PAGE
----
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Video & Photo Story: Discovering What It Takes To Race Red Bull Hardline

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Red Bull Hardline, a fresh perspective on the difficulty of Downhill mountain bike racing. It puts our crazy, yet niche sport into the mainstream. We first saw Hardline in 2015, with the concept and track developed by Dan Atherton you can believe it's no easy ride. Over the past four years, we’ve watched this event develop year after year, not only in terms of the track and spectator numbers but more of the world's best riders attempting to take the win.In 2018, Erik Irmisch (IRM), World cup racer and YT test rider got invited to compete in hardline. There was no doubt, he was going to give it 100%. IRM has competed in over 25 World Cups, proving he’s no stranger to a challenging track or race conditions, although as many riders will tell you Hardline isn’t comparative to a World Cup. Below we chat to IRM about his journey leading up-to Hardline, during and what influenced one of the hardest decisions of his career, the decision not to ‘drop in’ to ultimately get an insight into how hard Hardline is.
bigquotes I was lucky to get invited I guess, it's a huge honour! At the same time, it's a pretty gnarly feeling as the event gets closer. For me, it was a massive challenge and learning curve but I couldn't have asked for a better 30th birthday present!Erik Irmisch
The World Cup season had just been wrapped up, only a week after World Championships, 20 of the worlds best downhill racers were invited to this prestigious race. The track in Dinas Mawddwy, Wales, isn’t for the faint-hearted. A combination of classic technical downhill features, massive free-ride features and often a lot of mud makes this one of the most challenging MTB tracks in the world. The schedule is pretty relaxed, with riders choosing to ‘session’ the huge features over the conventional method of full runs.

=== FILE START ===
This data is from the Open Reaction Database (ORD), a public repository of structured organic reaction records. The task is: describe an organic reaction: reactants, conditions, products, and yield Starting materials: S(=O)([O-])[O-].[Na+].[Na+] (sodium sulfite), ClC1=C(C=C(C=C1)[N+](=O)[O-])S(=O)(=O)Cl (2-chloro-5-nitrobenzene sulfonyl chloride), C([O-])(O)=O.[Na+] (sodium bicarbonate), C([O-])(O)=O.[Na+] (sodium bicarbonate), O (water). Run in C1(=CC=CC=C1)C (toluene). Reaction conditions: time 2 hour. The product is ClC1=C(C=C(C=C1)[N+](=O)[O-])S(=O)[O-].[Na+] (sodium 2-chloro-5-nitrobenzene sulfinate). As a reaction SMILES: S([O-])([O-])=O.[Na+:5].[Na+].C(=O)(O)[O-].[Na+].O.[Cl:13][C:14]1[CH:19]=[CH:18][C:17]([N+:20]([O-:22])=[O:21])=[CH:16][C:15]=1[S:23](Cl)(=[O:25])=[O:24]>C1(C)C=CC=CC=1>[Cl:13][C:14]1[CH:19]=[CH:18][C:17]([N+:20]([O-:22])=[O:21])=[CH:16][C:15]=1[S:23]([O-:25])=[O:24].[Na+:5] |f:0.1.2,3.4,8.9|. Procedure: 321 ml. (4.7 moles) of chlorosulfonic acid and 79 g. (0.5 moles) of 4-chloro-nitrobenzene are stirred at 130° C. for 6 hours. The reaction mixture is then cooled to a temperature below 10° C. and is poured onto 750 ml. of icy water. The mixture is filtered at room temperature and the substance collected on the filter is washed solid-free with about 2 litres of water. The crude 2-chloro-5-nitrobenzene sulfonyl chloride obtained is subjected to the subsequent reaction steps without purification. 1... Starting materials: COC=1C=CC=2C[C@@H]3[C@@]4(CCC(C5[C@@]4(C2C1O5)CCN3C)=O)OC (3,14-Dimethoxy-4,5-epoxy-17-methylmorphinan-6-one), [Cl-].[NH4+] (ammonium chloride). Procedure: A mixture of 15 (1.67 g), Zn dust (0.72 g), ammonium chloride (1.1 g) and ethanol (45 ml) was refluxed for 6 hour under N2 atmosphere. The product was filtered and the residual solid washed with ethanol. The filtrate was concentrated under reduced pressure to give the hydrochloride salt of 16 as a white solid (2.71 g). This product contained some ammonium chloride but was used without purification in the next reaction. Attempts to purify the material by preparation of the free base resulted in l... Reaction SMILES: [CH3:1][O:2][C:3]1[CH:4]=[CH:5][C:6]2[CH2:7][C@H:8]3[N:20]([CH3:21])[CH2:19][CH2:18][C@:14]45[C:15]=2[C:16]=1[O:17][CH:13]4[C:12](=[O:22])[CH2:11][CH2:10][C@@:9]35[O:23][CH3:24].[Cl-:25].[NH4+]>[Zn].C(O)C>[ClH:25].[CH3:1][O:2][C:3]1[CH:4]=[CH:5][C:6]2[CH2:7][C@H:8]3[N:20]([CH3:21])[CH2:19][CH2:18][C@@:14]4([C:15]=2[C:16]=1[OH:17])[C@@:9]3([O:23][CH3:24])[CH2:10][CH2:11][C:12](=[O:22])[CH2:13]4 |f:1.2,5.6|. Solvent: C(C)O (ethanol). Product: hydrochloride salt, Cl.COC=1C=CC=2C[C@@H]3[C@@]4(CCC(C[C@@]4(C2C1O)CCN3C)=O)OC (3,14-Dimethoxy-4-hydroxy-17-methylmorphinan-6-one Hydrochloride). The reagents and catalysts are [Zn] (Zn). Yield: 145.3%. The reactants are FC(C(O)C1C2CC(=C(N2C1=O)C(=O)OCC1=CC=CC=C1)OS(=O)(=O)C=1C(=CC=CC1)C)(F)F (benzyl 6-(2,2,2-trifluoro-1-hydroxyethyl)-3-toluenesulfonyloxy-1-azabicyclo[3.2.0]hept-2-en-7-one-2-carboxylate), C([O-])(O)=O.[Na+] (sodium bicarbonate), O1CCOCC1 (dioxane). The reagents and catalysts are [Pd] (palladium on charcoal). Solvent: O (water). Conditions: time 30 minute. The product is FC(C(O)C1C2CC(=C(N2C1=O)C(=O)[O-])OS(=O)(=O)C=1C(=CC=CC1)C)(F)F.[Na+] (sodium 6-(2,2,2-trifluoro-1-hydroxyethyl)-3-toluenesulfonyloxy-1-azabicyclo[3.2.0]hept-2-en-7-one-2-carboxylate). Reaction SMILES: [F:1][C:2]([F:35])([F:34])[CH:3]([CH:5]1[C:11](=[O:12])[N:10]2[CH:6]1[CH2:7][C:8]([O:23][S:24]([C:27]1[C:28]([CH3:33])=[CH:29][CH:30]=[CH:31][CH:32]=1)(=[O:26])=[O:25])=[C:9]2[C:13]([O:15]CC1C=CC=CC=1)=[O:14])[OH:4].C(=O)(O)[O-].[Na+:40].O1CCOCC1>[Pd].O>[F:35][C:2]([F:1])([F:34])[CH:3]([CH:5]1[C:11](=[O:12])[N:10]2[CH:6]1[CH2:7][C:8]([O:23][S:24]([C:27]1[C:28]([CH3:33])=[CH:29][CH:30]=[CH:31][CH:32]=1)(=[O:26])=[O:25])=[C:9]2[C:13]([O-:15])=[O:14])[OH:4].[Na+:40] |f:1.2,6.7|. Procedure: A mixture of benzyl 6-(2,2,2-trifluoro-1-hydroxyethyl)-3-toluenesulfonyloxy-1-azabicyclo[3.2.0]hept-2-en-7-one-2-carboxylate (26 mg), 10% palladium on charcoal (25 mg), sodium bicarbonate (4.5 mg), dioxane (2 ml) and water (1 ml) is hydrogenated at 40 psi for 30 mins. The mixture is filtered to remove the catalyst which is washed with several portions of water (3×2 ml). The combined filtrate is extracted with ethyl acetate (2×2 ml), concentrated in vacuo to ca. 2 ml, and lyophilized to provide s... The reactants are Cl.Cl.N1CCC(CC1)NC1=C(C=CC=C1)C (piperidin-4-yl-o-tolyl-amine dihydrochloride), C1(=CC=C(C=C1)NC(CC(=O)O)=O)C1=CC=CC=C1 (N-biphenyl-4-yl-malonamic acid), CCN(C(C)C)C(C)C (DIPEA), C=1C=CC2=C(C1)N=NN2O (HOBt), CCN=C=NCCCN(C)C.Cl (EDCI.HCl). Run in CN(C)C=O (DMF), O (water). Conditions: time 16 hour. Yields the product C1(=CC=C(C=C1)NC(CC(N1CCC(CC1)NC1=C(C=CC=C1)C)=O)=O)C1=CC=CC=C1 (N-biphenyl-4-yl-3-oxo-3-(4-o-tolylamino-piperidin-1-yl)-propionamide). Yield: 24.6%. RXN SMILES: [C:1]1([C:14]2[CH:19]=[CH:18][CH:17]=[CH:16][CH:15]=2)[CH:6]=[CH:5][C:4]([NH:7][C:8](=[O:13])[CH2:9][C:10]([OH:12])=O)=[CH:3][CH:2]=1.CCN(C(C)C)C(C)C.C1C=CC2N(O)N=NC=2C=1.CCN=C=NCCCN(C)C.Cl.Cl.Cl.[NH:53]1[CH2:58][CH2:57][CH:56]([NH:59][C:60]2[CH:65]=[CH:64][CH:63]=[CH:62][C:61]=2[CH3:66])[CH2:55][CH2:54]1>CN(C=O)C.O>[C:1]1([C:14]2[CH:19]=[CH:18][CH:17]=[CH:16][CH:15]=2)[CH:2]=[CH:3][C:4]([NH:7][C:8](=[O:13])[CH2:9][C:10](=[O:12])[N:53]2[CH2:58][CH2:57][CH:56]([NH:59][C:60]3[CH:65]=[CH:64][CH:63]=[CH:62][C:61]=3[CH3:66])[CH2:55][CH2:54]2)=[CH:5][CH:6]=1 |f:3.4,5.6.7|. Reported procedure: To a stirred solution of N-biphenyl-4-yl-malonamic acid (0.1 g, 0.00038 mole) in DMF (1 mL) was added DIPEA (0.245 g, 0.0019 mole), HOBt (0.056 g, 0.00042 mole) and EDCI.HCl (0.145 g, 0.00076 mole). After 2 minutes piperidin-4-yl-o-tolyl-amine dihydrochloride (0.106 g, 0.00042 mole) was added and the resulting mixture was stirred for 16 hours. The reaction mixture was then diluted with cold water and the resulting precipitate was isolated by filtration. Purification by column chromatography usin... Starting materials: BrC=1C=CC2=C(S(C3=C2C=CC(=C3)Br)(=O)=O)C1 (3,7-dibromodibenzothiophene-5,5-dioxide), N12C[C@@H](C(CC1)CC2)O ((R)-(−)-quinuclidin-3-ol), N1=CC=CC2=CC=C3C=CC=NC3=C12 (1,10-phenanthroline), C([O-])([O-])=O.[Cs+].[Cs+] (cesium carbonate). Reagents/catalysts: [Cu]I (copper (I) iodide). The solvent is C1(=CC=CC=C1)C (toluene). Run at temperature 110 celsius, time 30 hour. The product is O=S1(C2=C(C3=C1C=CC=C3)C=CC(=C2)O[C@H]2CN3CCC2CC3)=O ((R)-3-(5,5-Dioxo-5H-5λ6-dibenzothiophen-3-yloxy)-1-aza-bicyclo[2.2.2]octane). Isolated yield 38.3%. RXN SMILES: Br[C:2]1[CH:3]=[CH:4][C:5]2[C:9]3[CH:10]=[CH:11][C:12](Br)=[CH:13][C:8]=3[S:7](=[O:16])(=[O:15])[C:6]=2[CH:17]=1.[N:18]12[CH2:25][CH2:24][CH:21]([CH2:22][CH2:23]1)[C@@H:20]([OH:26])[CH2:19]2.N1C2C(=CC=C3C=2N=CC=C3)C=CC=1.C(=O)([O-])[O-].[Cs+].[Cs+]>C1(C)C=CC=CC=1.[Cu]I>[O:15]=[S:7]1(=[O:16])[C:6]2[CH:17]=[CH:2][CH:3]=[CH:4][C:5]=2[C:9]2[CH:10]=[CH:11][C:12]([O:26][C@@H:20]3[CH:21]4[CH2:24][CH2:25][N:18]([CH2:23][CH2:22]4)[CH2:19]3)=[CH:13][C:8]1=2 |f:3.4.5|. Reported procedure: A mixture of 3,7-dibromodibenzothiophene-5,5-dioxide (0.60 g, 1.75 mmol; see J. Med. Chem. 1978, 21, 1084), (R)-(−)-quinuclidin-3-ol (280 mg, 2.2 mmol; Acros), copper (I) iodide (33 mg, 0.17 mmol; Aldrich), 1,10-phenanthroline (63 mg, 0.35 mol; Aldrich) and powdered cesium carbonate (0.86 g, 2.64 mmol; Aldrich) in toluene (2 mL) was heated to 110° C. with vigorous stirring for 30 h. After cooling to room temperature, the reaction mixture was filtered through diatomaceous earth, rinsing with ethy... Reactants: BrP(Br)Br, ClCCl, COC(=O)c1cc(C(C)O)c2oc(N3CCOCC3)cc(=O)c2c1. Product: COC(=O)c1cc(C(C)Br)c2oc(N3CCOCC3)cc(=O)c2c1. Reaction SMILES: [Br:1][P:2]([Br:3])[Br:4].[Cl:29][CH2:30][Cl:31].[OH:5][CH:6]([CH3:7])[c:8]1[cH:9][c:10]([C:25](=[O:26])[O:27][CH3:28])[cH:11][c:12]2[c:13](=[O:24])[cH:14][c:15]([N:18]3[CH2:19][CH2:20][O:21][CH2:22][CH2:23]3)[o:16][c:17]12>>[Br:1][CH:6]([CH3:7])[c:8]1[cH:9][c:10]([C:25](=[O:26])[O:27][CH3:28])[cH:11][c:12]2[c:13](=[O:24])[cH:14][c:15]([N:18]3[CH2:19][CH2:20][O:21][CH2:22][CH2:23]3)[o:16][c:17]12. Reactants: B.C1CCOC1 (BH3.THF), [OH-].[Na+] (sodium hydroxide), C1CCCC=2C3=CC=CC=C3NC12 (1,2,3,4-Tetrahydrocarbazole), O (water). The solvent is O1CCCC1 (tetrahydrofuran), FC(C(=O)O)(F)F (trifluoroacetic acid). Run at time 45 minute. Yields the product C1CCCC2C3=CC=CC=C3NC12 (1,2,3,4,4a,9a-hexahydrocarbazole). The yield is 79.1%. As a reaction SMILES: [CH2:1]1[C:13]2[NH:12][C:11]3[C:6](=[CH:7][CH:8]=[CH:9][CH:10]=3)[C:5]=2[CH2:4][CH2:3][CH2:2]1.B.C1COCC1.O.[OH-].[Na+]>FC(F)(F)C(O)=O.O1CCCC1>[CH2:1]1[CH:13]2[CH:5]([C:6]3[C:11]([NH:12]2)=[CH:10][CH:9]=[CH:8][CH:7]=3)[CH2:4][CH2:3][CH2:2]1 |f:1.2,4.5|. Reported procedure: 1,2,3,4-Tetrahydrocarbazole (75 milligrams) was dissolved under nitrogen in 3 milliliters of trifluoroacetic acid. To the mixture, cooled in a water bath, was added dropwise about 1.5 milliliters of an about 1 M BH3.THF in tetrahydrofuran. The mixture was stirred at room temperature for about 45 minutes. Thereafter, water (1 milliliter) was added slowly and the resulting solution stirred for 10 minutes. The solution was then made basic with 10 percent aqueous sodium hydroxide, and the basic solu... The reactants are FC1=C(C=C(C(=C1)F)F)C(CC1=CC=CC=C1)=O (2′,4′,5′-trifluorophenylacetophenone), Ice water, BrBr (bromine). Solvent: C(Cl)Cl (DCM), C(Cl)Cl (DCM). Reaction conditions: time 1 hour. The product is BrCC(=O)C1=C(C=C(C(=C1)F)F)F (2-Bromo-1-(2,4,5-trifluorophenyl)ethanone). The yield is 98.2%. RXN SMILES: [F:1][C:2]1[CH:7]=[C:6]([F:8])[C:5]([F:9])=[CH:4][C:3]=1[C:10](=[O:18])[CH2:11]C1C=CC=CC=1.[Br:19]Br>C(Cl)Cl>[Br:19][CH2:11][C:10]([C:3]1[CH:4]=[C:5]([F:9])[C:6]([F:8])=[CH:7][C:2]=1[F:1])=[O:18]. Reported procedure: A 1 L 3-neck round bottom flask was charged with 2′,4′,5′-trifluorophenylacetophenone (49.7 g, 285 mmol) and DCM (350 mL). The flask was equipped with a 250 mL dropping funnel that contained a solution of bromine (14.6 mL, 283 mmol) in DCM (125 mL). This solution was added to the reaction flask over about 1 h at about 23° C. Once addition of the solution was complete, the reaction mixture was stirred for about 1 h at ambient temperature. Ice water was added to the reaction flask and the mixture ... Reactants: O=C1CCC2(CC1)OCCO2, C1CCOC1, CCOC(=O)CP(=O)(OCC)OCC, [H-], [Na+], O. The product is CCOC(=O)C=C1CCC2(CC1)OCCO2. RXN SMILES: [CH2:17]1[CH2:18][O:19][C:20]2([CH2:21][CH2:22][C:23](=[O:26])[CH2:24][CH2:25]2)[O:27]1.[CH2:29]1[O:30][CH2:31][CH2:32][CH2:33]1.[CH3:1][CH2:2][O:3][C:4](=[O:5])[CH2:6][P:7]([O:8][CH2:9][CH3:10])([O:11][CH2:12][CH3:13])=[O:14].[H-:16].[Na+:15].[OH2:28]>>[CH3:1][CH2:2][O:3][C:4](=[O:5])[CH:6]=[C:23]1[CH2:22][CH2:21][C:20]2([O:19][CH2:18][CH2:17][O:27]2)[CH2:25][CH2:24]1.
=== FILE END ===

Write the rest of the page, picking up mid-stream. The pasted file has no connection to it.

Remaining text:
bigquotes My favourite part is the chilled atmosphere, the camaraderie between all the riders sessions during practice. People are having fun but at the same time you can see in everybody's eyes that there is a mental game going on!


Many riders including IRM favour the relaxed atmosphere. Between swinging axes when conditions were too hard to practice to signing posters for the fans, there's plenty of good times on and off the bike in Mid-Wales.
bigquotes To me it’s the most mental thing I’ve ever done. It's something completely different compared to other downhill races. It's difficult to stay focused and cut out all the external factors trying to screw you up. Of course, riding your bike down that hill is no easy task either!

bigquotes There's not just one or two hard sectors, it's just one big sector! World Cup tracks are made to go as fast as possible nowadays. Of course, there are gnarly sections but at the same time there is bike park stuff. There is no bike park at Hardline.


Hardline has a history of bad weather, like most events in the United Kingdom. Conditions are known to turn to the polar opposite rapidly and leave track conditions typically British. The race is yet to be won by a rider from outside of the UK. Is this because British riders are accustomed to these conditions?
bigquotes During the last practice session I wasn’t feeling confident on track. The track was soaked, rain was pouring down, I could barely see a thing. I hadn’t even hit the finish line jump, which happened to be the biggest jump at Hardline. I didn't really know what I was doing up there and felt more stiff than ready for a full run against the clock. Another factor was injury, I couldn't risk an injury because of some RnD obligations at the YT headquarters.
IRM unfortunately pulled out of Hardline just before qualifying for a multitude of reasons.
bigquotes Next time I race Hardline I’ll be more relaxed because I’ve got some experience on the track and at the event. My bike setup will be different as well. I will be more focused on working that full run out, which wasn’t achievable this time around.
Photos: Rick SchubertMENTIONS: @YTIndustries